Writing at*, Joe Hubert says, “You don’t enter into a bundle in hopes of retiring on a nice island. You enter a bundle for the residual influence it has on your game. (The exposure outweighs the low price-point of the sale.) Your game will get eyeballs, lots and lots of eyeballs, to look at your game, see what it’s about, and recognize it in the future,” Hubert wrote. offers an FAQ to help guide you through their submission steps.* starts their process with an email, while Green Man Gaming has an online form.

You can also contact publishers and bundlers at shows and events as part of your own networking. Major gaming sites and magazines can steer you toward hot, new platforms. Chat up fellow devs for their takes on distribution trends as well.

Once you get into a bundle, you may be expected to participate with your own marketing efforts. The good news is that you’ll have more news and information to fill up your social networking feeds. For more information about promotion strategies and marketing deliverables, check out this article about attending events, Get Noticed: Attending Your First Event as an Indie Game Developer, and this article about approaching industry influencers, Get Big: Approaching Industry Influencers for Indie Game Developers.

Several organizations host annual contests for indie game developers. The Independent Games Festival offers cash prizes and publicity, while the Game Development World Championship offers trips to Finland and Sweden, and visits to top game studios. These are also great marketing bullets for your promotional materials. Also be on the lookout for contests that offer help in distributing your game in a bundle, or as a stand-alone title. The Intel® Level Up Game Developer Contest, for example, puts your game in front of Green Man Gaming. Check the* site for its updated list of contests to enter.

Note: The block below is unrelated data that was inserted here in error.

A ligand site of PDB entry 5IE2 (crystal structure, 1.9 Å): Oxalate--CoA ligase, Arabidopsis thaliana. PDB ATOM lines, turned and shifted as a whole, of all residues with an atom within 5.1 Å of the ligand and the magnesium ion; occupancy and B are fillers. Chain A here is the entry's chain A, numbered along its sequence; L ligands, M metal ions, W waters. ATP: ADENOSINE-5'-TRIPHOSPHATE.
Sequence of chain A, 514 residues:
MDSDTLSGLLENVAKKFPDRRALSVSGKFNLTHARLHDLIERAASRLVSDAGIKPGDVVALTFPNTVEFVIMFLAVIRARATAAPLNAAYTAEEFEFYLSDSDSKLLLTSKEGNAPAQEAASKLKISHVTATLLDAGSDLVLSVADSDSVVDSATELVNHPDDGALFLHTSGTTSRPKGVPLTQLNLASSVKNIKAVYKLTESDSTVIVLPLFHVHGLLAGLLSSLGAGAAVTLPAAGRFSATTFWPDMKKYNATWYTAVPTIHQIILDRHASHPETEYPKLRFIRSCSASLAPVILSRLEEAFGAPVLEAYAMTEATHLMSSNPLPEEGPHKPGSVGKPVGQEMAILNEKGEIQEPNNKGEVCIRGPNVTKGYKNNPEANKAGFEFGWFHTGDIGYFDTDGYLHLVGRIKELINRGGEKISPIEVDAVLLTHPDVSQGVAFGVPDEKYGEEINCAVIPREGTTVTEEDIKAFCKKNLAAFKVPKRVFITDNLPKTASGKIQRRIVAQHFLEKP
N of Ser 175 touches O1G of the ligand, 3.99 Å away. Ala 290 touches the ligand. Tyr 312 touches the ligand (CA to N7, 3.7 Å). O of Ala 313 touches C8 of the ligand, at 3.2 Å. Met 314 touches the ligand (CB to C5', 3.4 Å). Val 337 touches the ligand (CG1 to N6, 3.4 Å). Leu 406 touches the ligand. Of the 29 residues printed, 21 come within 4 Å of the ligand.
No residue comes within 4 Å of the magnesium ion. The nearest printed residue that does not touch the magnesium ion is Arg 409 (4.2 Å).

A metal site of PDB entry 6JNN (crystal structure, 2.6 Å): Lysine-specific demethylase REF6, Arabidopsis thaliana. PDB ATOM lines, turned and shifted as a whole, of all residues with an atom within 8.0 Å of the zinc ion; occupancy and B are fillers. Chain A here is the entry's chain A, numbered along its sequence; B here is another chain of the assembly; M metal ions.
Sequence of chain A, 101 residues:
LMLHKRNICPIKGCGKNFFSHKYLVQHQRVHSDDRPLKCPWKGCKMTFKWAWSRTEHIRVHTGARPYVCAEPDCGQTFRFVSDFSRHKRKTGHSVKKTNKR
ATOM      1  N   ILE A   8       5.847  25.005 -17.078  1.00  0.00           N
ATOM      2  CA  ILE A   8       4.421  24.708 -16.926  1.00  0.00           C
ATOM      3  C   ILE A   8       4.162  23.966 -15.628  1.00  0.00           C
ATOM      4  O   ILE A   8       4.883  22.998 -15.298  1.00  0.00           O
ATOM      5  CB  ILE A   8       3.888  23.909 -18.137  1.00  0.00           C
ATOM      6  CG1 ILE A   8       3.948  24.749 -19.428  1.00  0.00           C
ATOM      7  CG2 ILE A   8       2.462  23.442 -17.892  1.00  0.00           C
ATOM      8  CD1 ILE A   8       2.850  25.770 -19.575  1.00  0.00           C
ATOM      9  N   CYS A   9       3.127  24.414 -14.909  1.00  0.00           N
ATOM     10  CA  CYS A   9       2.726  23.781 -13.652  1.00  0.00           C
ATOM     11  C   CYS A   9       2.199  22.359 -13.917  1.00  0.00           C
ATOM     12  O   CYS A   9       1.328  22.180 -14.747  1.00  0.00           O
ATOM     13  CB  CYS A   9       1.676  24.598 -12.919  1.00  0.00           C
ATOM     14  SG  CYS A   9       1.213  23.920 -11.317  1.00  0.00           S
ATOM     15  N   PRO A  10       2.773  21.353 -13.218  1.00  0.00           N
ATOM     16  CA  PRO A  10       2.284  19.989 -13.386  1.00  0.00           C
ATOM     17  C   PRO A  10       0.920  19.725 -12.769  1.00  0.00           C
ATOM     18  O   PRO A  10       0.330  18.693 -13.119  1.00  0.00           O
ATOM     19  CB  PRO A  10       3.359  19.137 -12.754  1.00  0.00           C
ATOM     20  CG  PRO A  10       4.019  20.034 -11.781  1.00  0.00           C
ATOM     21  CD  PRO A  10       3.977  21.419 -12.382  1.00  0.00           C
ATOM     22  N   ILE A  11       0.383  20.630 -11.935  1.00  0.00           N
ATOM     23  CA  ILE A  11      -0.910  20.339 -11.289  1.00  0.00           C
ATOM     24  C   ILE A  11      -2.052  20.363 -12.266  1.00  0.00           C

The power of good distribution

Bastion*, an action role-playing game from indie developer Supergiant Games, was nearly sunk by a troubled preview version at a recent Game Developer Conference (GDC). When they brought a playable version to the Penny Arcade Expo, however, it started picking up awards. Crucially, this led to Warner Bros. Interactive Entertainment publishing it on Microsoft Xbox*. It was next ported to Microsoft Windows* PC on Steam, and a browser game was created for Google Chrome*. It sold at least 500,000 copies in one year.